Stewart, initially recording country pop and struggling, found modest success recording a song by an all-black group in 1959. He didn’t know anything about R&B at the time, but the experiment set things in motion, and a year later he and his sister Estelle Axton moved their business back to Memphis and bought a movie theater with a classic marquee that would eventually become a fixture in indie label lore. ‘Soulsville U.S.A.’ earned iconic status in part because of that movie house turned recording studio, with its sloped concrete floor, lack of right angles, schizophrenic sound waves, and freakishly live vibe — conjuring smoke-stained ceilings, sweat-soaked work shirts, and straight whiskey.
Above all, though, it was that palpable sense of community, of like-minded artists trusting one another enough to groove out on a limb, that explains what came out of Stax from 1960 through May 1968, a period considered by Bowman, who also wrote Soulsville U.S.A.: The Story of Stax Records (Shirmer Trade, 1997), to be the first of two distinct eras.
‘Right out of the gate, the eyes of the black community were on Stax Records,’ explains Deanie Parker, who worked at the Satellite Record Shop, which Axton put in the movie theater’s lobby. There, neighborhood kids would come hang out, listen to records, and dream of being stars. The fledgling record producers, in turn, could test musical styles on a tailor-made target audience and look for local talent. ‘If Jim Stewart and Estelle Axton had not been welcoming and respectful of our similarities and differences, the experience and outcome would have been completely different,’ Parker says.
During the next phase at Stax, from June 1968 through December 1975, the label, still a multiracial operation in the front office, produced several smash singles, including Rufus Thomas’ ‘Do the Funky Chicken,’ Isaac Hayes’ ‘Theme from Shaft,’ and a host of memorable tunes from the Staple Singers. The trade-off: Key members of the original Stax family were supplanted by studio musicians from around the country, and recordings were made in other locales where string parts and overdubs, inspired by early-’70s funk, could more easily be incorporated into the mix.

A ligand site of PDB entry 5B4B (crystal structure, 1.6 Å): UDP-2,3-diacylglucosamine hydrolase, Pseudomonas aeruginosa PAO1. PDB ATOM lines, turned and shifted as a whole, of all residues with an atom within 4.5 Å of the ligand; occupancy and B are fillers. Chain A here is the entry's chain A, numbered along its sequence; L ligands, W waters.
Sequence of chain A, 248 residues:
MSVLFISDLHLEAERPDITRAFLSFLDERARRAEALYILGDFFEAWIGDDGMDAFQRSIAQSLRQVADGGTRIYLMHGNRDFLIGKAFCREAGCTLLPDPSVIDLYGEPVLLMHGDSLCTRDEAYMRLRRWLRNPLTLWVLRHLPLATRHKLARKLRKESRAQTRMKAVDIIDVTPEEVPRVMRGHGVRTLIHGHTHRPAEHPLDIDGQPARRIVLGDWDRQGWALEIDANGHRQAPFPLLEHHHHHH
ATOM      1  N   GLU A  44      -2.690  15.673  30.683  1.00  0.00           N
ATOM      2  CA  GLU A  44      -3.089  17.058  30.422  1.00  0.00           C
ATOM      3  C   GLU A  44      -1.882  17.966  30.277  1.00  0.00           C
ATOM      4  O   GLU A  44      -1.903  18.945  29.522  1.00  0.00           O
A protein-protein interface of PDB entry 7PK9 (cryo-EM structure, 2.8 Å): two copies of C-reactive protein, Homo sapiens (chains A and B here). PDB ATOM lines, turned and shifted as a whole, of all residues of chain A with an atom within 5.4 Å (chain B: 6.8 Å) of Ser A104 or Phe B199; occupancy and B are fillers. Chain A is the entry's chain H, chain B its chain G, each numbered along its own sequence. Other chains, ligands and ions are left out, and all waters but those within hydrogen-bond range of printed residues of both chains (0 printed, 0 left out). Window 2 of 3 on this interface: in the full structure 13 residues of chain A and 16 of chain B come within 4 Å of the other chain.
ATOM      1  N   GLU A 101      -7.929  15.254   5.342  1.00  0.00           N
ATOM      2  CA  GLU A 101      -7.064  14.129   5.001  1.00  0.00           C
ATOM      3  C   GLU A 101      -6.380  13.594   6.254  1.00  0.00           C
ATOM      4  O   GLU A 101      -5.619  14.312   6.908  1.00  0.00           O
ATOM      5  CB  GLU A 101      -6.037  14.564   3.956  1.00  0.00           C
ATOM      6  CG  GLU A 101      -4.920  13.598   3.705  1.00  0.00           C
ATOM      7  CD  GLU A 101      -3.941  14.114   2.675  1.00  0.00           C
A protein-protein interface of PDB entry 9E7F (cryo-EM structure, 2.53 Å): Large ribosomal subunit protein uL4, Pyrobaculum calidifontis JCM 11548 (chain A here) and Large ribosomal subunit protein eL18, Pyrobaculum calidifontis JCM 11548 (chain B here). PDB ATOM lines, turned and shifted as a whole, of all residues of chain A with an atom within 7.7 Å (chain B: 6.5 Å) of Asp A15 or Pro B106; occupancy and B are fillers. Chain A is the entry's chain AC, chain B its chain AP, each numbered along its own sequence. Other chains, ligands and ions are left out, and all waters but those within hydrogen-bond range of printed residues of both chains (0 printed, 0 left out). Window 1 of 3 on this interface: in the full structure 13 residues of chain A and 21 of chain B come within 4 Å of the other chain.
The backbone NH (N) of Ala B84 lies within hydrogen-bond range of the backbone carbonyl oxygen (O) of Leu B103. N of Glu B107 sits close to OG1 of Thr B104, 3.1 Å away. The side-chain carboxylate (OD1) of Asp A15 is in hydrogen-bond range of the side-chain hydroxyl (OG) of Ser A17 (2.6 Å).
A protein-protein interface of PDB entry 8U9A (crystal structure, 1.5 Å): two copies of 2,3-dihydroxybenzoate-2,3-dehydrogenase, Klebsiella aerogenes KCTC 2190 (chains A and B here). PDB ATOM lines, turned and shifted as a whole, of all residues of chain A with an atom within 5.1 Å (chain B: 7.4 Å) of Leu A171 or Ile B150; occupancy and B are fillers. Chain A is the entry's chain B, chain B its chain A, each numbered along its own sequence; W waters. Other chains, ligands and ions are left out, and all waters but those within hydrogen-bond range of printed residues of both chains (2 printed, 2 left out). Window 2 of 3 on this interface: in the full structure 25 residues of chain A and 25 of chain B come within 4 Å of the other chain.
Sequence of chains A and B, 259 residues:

‘After May 1968 everything changed at Stax, including its sound,’ Bowman writes in his liner notes. ‘In December 1967 Otis Redding and two-thirds of the original Bar-Kays perished in a tragic plane crash. In April 1968 Dr. Martin Luther King was assassinated . . . forever changing race relations throughout the country, in Memphis, and at Stax.’
Concord Music Group, which recently purchased the Stax catalog, will celebrate the label’s 50th anniversary this year by releasing remastered recordings from both periods as well as unheard gems from the vault, and producing related events around the country. Later this year, Concord plans to record brand-new R&B material that will be released on its Stax imprint (Isaac Hayes and Angie Stone are already lined up to record).
Deanie Parker is now president of the Soulsville Foundation, which raises funds for the Stax Museum of American Soul Music, built on the site of Stax’s original studio, and the Stax Music Academy, which uses music to mentor at-risk inner-city youth. She hopes Concord’s promotional effort and the involvement of musicians such as Hayes and William Bell will attract more tourists to Soulsville, make city residents proud, and give the musicians who lived through those dark days in 1968 a sense of closure.
‘The people who produced this indelible soul music did not have an opportunity to exit gracefully,’ she says. ‘Their lives were interrupted for reasons they didn’t understand and over which they had no control. Until now, the city had never had a chance to say ‘Thank you, we appreciate what you did and we’re grateful for what you stood for.’ ‘